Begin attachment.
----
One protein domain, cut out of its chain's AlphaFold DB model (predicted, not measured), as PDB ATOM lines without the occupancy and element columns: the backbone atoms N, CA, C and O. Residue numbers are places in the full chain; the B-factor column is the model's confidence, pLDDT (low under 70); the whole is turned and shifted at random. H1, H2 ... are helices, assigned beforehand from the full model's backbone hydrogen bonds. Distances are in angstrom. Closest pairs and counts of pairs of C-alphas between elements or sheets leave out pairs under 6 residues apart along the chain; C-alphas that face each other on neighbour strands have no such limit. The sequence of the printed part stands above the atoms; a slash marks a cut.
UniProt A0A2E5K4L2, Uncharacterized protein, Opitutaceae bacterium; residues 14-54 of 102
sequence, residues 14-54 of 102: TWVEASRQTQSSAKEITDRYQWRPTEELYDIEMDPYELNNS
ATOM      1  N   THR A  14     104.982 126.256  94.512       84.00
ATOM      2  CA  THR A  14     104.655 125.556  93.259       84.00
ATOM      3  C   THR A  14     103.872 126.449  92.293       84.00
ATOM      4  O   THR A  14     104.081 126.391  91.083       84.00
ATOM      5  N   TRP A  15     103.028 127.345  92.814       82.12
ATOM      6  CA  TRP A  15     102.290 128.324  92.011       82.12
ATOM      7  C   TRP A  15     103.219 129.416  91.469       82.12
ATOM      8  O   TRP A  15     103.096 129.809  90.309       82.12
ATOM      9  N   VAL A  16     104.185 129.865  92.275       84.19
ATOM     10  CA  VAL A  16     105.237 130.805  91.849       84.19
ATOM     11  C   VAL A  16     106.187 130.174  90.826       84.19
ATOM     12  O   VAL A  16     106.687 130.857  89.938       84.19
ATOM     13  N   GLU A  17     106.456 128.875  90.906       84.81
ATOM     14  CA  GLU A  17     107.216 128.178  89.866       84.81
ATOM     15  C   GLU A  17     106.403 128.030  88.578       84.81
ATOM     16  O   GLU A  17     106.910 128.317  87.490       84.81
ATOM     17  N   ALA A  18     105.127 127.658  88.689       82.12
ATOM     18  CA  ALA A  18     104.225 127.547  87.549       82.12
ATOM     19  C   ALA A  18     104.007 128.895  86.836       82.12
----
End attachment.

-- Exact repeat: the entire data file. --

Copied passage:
One protein domain, cut out of its chain's AlphaFold DB model (predicted, not measured), as PDB ATOM lines without the occupancy and element columns: the backbone atoms N, CA, C and O. Residue numbers are places in the full chain; the B-factor column is the model's confidence, pLDDT (low under 70); the whole is turned and shifted at random. H1, H2 ... are helices, assigned beforehand from the full model's backbone hydrogen bonds. Distances are in angstrom. Closest pairs and counts of pairs of C-alphas between elements or sheets leave out pairs under 6 residues apart along the chain; C-alphas that face each other on neighbour strands have no such limit. The sequence of the printed part stands above the atoms; a slash marks a cut.
UniProt A0A2E5K4L2, Uncharacterized protein, Opitutaceae bacterium; residues 14-54 of 102
sequence, residues 14-54 of 102: TWVEASRQTQSSAKEITDRYQWRPTEELYDIEMDPYELNNS
ATOM      1  N   THR A  14     104.982 126.256  94.512       84.00
ATOM      2  CA  THR A  14     104.655 125.556  93.259       84.00
ATOM      3  C   THR A  14     103.872 126.449  92.293       84.00
ATOM      4  O   THR A  14     104.081 126.391  91.083       84.00
ATOM      5  N   TRP A  15     103.028 127.345  92.814       82.12
ATOM      6  CA  TRP A  15     102.290 128.324  92.011       82.12
ATOM      7  C   TRP A  15     103.219 129.416  91.469       82.12
ATOM      8  O   TRP A  15     103.096 129.809  90.309       82.12
ATOM      9  N   VAL A  16     104.185 129.865  92.275       84.19
ATOM     10  CA  VAL A  16     105.237 130.805  91.849       84.19
ATOM     11  C   VAL A  16     106.187 130.174  90.826       84.19
ATOM     12  O   VAL A  16     106.687 130.857  89.938       84.19
ATOM     13  N   GLU A  17     106.456 128.875  90.906       84.81
ATOM     14  CA  GLU A  17     107.216 128.178  89.866       84.81
ATOM     15  C   GLU A  17     106.403 128.030  88.578       84.81
ATOM     16  O   GLU A  17     106.910 128.317  87.490       84.81
ATOM     17  N   ALA A  18     105.127 127.658  88.689       82.12
ATOM     18  CA  ALA A  18     104.225 127.547  87.549       82.12
ATOM     19  C   ALA A  18     104.007 128.895  86.836       82.12